Working remotely can be a difficult transition for anyone to make without the right tools. What used to be a walk to a colleague’s office now is an instant chat or video call. In-person training seminars are now digital courses with webinars. But you don’t have to be scared of these changes—we encourage you to embrace them!
After deciding how your role can go remote, you’ll need to get the right hardware and software to work. If you're still trying to decide, check out our article on working remotely that can help you get online.
Below, we took the time to research the best tools for working remotely so you don’t have to! As an online training platform, tools are part of the process to work and train remotely. Check our list below to get started!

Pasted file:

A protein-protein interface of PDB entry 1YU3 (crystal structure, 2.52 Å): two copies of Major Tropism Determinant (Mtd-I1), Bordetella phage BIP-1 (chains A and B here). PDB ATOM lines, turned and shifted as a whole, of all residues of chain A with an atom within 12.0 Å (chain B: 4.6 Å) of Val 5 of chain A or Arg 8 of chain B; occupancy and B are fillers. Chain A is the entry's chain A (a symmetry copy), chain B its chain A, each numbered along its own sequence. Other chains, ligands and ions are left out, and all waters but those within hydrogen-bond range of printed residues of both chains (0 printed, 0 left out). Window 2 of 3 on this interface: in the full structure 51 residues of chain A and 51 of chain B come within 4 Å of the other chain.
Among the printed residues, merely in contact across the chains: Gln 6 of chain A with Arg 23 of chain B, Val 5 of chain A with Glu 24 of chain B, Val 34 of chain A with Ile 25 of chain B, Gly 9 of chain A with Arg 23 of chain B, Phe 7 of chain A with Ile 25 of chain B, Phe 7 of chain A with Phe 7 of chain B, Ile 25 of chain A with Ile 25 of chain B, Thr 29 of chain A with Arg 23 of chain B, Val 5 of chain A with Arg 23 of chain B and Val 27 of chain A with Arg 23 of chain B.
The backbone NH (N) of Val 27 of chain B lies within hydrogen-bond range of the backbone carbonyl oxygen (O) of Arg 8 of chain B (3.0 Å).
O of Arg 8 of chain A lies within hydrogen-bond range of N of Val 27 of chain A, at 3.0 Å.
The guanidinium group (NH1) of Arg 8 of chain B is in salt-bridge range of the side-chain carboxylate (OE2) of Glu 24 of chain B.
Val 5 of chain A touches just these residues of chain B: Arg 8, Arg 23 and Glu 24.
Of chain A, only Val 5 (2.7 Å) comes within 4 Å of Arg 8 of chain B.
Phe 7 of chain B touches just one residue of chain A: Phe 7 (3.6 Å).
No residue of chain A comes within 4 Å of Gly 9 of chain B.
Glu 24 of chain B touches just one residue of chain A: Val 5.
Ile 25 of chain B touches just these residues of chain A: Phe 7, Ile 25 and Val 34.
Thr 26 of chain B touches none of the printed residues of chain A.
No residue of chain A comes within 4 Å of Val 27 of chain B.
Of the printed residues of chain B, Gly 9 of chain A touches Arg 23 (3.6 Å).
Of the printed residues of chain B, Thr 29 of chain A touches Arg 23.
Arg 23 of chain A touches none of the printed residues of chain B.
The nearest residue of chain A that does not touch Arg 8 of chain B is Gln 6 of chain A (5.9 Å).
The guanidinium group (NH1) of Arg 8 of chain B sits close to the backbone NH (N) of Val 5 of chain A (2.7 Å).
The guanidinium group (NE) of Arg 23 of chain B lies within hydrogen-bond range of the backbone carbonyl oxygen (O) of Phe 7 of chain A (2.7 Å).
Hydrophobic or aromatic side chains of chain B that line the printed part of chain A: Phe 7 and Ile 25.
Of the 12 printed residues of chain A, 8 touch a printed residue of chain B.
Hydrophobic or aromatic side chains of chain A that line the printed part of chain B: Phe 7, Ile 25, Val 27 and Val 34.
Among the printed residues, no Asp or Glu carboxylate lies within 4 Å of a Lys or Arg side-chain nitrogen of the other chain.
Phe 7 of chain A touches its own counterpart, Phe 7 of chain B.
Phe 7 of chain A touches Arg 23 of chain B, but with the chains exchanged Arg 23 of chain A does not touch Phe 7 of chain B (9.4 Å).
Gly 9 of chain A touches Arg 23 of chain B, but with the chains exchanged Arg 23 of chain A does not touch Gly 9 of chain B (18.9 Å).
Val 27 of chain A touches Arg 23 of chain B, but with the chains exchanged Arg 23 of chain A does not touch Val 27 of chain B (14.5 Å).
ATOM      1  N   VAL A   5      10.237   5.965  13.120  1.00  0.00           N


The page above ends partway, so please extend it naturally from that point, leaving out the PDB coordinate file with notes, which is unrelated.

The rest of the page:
The best hardware for working remotely
We can’t list the literally thousands of computer options available. Instead, we can give you a list of what we’re all using, as well as the accessories our departments need to succeed.
If you’re looking for a great, daily workhorse, the MacBook Pro 13inch model is our top pick. It has all of the bells and whistles of higher-end laptops with the battery and performance to back it up. These are especially solid laptops for design or developer heavy tasks that need a little more oomph.
If Apple’s OS isn’t your thing or you like having touch capability, our Marketing Content Specialist loves the HP Spectre 360 13t model. It comes with great specs on even base models and still boasts high-end performance. Being able to swap between tablet and laptop on the fly comes in handy for notes and collaborative projects.
Lastly, if you just need something to do word processing and web browsing, Chromebooks like the Pixelbook Go are up to the task. Coming in at the lower end of any budget, Google’s Chromebooks are fastly becoming a great entry-level computer. And you have the benefit of utilizing the Android app store to boost productivity with a host of tools.